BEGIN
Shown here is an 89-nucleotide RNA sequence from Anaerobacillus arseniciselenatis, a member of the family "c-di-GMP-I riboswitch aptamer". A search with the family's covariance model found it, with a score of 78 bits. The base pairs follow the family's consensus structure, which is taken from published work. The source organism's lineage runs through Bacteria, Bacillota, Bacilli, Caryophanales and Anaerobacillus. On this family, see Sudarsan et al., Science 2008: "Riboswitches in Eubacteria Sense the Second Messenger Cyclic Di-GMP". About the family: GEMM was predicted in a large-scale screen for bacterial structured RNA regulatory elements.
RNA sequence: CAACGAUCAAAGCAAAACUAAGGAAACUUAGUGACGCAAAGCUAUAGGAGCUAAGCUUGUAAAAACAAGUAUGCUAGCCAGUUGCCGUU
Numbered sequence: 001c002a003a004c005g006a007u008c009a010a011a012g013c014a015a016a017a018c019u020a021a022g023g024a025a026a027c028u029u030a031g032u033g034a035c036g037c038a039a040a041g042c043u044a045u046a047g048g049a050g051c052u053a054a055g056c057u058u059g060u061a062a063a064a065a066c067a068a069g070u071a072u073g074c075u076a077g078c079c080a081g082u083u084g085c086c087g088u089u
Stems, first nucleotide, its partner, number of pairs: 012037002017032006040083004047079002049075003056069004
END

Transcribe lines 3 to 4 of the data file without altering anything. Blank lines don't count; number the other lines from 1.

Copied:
Numbered sequence: 001c002a003a004c005g006a007u008c009a010a011a012g013c014a015a016a017a018c019u020a021a022g023g024a025a026a027c028u029u030a031g032u033g034a035c036g037c038a039a040a041g042c043u044a045u046a047g048g049a050g051c052u053a054a055g056c057u058u059g060u061a062a063a064a065a066c067a068a069g070u071a072u073g074c075u076a077g078c079c080a081g082u083u084g085c086c087g088u089u
Stems, first nucleotide, its partner, number of pairs: 012037002017032006040083004047079002049075003056069004